Friday, April 20, 2012


Cranky Old Man visited Lebo, Kansas with Toby, the Wonder Dog. Cranky Old Man wonders is wandering a lost art.

Monday, April 16, 2012

Justice is not for Just Us

 Funny things stick in your mind.

Buried somewhere in mine is a phrase from the sixties that went, "Justice is not just for us." I can't quite remember who said it or why. I tried googling the phrase, but came up empty. Instead Google gave me some meaningless platitudes and book titles. Catchy saying.

To the best of my memory the phrase dealt with civil rights. Someone, somewhere,  sometime was struck by a sense of inequality in how justice was dealt out. It was probably a Southern thing, for back in the Sixties the idea of inequality had a southern ring to it. But, I have learned over time that justice doesn't apply only to race relations. And surely someone was using the phrase in labor negotiations, property disputes, and anything that could come before the powers that be.

I think of Shakespeare's Julius Caesar. At the burial of Caesar, Brutus appears before the crowd and  says justice is killing Caesar for his ambition.  Antony replies, "Did this in Caesar seem ambitious? When that the poor have cried, Caesar hath wept: Ambition should be made of sterner stuff ..." Justice ..., Shylock from the Merchant of Venice means to exact his right, a pound of flesh from Antonio for a failed debt. That is justice, in one man's eye. Justice too often is thought to mean give us what we want, and not what is right.

Justice is not something that we can tie up neatly in a package and offer to everyone. No, justice depends on many things, not the least of which is what your beef is. And everyone has a different argument to make in any dispute. That is why it is so hard to dispense justice. One man's justice is another man's tyranny.

The other day, the phrase took on a new meaning for me. A dispute arose and there were the usual suspects,  one person said this happened, another said not so, this happened, and another side said something completely different from the other two. Justice for the one jail, for another an apology, and for another a deeper understanding of compassion for our fellow human beings.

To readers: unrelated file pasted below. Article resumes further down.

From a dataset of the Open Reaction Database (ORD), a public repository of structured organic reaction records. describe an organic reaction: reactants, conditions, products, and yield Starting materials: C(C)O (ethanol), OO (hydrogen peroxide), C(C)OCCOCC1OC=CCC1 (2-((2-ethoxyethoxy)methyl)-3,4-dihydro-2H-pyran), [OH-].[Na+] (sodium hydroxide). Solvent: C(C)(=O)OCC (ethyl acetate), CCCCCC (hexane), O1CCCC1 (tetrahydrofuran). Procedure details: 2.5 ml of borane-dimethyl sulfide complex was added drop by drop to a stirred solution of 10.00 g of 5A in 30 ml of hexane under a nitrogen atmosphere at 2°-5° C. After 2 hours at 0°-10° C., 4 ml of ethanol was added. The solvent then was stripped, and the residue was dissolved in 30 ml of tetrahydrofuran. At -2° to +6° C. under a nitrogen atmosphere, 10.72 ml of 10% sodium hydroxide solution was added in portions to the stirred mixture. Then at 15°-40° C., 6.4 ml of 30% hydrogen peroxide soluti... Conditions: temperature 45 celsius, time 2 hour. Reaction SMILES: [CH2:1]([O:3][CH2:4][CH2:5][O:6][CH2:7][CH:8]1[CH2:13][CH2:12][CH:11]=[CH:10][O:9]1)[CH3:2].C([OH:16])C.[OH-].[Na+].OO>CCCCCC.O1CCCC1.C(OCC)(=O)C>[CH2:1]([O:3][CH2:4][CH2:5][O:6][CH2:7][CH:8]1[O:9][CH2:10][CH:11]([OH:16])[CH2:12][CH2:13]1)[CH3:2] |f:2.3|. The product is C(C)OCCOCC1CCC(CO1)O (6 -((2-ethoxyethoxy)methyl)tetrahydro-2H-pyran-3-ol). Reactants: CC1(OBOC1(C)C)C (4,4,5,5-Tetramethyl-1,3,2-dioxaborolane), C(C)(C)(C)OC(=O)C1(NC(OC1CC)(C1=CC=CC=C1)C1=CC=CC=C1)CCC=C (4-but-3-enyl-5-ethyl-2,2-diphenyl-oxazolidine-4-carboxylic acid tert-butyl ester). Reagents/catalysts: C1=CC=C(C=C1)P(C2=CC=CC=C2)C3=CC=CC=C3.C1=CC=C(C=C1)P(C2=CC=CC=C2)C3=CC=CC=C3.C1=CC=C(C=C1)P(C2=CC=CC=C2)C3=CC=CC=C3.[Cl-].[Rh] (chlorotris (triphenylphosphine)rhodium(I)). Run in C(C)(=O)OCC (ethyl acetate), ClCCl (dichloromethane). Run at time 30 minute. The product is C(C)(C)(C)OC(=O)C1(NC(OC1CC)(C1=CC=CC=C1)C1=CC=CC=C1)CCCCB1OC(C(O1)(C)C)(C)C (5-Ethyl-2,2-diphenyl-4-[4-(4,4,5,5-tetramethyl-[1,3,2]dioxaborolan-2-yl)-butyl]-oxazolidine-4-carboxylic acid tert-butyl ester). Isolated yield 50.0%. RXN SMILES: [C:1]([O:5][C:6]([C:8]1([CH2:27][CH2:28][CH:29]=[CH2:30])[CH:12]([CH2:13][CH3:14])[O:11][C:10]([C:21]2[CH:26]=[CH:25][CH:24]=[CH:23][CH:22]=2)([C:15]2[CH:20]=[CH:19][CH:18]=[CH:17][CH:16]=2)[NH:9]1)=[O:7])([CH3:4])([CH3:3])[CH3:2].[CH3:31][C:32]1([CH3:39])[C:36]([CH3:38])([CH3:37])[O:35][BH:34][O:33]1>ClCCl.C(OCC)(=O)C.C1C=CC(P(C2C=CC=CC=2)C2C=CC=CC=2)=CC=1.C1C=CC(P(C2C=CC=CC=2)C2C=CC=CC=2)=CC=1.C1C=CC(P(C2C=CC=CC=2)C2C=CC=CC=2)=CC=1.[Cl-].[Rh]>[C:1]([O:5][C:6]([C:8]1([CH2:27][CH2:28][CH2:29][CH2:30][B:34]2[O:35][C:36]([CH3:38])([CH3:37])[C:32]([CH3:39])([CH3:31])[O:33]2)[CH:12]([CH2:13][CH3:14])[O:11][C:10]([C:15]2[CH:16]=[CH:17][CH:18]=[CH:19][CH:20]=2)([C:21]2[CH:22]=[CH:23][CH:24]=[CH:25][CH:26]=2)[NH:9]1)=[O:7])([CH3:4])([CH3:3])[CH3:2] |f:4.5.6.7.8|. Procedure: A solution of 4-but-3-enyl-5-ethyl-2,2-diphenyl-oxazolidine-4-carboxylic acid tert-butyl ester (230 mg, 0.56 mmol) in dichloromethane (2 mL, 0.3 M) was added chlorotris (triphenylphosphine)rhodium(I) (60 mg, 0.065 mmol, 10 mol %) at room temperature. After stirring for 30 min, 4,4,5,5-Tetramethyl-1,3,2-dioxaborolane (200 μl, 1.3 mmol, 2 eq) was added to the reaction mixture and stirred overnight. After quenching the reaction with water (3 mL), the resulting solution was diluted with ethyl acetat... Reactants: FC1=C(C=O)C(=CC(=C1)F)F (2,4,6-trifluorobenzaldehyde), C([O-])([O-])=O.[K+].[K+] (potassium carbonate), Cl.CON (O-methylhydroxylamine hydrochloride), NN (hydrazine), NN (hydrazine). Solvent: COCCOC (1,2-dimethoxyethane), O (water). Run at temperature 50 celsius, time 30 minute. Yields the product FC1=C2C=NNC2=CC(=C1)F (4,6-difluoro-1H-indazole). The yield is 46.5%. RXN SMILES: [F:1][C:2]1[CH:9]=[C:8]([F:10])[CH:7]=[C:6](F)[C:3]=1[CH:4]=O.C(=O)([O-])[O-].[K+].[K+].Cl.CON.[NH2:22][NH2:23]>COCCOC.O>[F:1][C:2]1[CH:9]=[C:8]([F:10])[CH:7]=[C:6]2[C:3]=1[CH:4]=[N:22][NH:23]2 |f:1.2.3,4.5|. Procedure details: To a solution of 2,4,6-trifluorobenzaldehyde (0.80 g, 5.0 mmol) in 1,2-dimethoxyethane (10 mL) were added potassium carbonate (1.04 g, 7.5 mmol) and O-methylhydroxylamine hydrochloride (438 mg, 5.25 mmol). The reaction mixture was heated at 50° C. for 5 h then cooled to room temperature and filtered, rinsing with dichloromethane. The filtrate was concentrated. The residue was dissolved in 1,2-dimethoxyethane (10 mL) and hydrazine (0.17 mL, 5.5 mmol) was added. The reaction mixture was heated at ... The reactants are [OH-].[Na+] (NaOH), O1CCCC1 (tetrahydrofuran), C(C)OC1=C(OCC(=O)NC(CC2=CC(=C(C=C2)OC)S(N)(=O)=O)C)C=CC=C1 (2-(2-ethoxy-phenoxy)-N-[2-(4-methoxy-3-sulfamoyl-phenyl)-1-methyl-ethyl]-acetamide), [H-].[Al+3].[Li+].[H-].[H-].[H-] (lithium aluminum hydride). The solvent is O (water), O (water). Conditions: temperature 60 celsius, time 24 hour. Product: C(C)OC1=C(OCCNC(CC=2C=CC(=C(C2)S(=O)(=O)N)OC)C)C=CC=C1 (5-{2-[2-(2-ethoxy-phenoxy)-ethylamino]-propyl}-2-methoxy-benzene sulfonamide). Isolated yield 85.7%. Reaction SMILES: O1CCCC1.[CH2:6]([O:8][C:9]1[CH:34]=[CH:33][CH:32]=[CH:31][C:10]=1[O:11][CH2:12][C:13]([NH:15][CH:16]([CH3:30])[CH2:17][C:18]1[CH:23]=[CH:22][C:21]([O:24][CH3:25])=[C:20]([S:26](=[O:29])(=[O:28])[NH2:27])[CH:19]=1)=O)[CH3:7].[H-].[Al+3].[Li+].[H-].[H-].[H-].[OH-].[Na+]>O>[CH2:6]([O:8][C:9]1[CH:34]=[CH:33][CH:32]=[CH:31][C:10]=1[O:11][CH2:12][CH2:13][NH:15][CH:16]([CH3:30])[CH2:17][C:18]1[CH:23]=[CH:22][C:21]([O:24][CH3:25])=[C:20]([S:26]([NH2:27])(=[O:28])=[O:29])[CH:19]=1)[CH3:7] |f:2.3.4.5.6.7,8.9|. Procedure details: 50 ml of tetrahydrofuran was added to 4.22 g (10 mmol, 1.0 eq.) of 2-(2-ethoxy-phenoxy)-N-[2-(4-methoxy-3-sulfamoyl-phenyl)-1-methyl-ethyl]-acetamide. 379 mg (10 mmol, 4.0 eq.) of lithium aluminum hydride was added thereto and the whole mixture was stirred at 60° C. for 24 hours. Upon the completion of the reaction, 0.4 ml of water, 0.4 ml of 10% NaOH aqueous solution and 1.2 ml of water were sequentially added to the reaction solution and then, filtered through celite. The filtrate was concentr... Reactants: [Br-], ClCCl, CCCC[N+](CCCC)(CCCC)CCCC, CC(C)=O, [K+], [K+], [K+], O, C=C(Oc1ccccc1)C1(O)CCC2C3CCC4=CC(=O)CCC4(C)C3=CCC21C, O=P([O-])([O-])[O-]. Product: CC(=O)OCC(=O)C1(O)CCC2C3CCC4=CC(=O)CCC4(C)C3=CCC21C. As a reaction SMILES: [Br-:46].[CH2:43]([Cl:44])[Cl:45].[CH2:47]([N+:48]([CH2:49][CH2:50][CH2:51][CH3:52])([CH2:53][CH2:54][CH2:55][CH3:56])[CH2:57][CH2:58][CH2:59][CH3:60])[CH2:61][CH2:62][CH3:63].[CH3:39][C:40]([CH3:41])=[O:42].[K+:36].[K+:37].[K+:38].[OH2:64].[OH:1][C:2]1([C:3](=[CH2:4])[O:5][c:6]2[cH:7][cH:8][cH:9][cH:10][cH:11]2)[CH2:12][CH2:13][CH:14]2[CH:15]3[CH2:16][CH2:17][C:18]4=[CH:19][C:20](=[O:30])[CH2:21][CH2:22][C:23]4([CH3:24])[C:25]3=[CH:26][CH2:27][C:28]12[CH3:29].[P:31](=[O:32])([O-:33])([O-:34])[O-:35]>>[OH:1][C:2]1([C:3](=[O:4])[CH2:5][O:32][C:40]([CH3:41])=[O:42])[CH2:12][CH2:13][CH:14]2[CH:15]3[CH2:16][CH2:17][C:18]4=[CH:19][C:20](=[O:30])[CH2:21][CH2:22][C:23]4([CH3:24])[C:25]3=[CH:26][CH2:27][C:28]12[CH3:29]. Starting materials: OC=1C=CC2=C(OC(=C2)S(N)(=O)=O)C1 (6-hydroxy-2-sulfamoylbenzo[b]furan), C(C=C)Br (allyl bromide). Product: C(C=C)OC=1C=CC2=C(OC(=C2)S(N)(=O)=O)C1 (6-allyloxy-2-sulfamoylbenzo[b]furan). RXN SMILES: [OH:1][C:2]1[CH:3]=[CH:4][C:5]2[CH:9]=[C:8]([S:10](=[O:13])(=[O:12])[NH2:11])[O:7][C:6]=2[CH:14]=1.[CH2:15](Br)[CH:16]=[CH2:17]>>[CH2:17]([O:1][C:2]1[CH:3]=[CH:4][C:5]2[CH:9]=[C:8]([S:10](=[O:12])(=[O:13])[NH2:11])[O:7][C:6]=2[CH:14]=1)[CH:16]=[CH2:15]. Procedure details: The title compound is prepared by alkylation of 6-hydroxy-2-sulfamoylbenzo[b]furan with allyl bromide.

The Cranky Old Man has lived long enough now to realize that we don't always get what we want. Sometimes we never get what we want. That sucks. But if we are going to get anything close to what we want, we have to compromise.

That is why the phrase, "Justice is not for Just Us," came back to me after all these years. My idea of justice just isn't going to happen. And the funny thing is that I doubt that anyone is going to get what they are looking for. "The whole thing has gotten out of control; there is no way out," someone told me. One person has developed an ulcer worrying over things, another has been sleepless at night, and the last is still waiting for an apology. Justice won't come to anyone. Still the striking fact is that the pain and terror that comes with anger at being denied justice is shared by all.

Justice is not just for us, but the sense of remorse and anxiety is shared by all.

Sunday, April 15, 2012

"This too shall pass"

"This too shall pass," a proverb that I have heard repeated at various times in my life.

The proverb applies to many things in life, to success as well as travail. Simply understood, it suggests that we bear both success and difficulty with humility and patience. The proverb concerns a great king who is humbled by the simple words. The poet Shelley constructed a poem, Ozymandius, whose theme is about the temporal state of all things. The poem is short and worth repeating: